• madebycarli
      January 11, 2022 / 9:31 pm

      Hi Britt, they’ve held up really well so far, but this is also a small bathroom, with average use. We have a shower in here and I haven’t noticed any issues with them bubbling or popping up——but I’ve heard that they are now discontinued😩.

  13. Shalla
    October 16, 2021 / 7:13 pm

    Hi there, this is beautiful and you have given such thorough directions….I have a question though! My floor is uneven…our house is very old and the owner before us installed a very thick type of expensive vinyl – ish product….BUT it has yellowed over the sections most travelled. So to replace we either have to have the floor evened out or this may be a solution…. It is not obviously uneven…just one section is slightly higher than the other. Do you think this could work!?!? I think it could. Also, this would be the kitchen….do you recommend just making the kitchen out of use for a few days and use the basement fridge and a portable microwave or something?!?! Or is it possible to walk on them in between?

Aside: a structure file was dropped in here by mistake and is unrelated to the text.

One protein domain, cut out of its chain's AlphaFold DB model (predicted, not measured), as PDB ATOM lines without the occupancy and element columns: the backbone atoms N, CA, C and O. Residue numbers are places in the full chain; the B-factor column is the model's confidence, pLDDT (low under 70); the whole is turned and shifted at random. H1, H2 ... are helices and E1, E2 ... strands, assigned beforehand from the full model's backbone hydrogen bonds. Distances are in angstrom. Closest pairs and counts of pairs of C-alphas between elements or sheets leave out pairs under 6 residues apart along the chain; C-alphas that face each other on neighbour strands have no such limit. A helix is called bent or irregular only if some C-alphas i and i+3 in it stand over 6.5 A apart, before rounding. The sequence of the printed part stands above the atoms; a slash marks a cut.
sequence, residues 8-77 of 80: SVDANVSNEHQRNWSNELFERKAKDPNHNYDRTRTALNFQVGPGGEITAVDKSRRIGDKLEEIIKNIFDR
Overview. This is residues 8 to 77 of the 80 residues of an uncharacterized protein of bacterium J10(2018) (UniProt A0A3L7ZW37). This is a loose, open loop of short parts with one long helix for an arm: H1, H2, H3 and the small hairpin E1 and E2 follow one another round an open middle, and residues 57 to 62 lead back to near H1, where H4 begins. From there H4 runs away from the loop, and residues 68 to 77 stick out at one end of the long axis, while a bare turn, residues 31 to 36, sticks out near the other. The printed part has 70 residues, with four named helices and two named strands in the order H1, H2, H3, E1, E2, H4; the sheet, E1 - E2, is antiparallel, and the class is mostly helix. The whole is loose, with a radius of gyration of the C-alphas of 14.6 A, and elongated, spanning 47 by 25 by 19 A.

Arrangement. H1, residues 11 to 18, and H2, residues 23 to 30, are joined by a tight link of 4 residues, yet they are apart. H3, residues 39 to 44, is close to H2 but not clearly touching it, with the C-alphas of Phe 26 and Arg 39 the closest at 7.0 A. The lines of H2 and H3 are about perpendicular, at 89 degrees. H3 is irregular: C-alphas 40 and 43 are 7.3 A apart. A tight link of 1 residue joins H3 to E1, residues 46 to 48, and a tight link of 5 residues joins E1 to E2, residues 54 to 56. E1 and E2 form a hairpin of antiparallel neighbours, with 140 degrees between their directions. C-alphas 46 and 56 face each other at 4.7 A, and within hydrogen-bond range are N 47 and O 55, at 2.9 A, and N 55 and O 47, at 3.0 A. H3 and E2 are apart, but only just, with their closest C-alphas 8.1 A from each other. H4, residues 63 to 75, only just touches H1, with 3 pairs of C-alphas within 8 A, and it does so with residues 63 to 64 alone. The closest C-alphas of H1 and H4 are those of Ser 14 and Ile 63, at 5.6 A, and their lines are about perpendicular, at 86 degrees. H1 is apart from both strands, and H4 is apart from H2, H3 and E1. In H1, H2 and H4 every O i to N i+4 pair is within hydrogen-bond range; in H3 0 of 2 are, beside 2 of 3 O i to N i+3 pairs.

14. Beth
    November 17, 2021 / 12:11 pm

    Hi Carli! Looks amazing. Can you share the paint colour you used on the wall? Thank you.

    • madebycarli
      November 17, 2021 / 8:21 pm

      Hi Beth, thank you! It’s Graphic Charcoal by Behr 🙂

  15. Andrea DeCaro
    January 8, 2022 / 3:30 pm

    Can I ask where you got the spindle legged sink/vanity?

    • madebycarli
      January 8, 2022 / 8:07 pm

      Hi Andrea, it was actually a DIY. I made it with stair balusters and a wall mount sink😊

  16. Christine Nguyen
    January 11, 2022 / 6:14 pm

    I know this is a but of a stretch, but do you happened to still have any leftover tiles from that project? honestly if you do, I’d love to buy them from you! My fiance and I started this project (our first big house project) in our bathroom, and sadly realized that we’re literally like 7-10 tiles short of completing the project 😩. I called every Lowe’s in my area (even in the state lol sigh), and they’re all out of stock and discontinued 😭 So basically our only hope is finding someone who might have any spare tiles leftover😬 So if you have any to spare, please let me know! 🙏 And if not, thank you at least for hearing me out 😅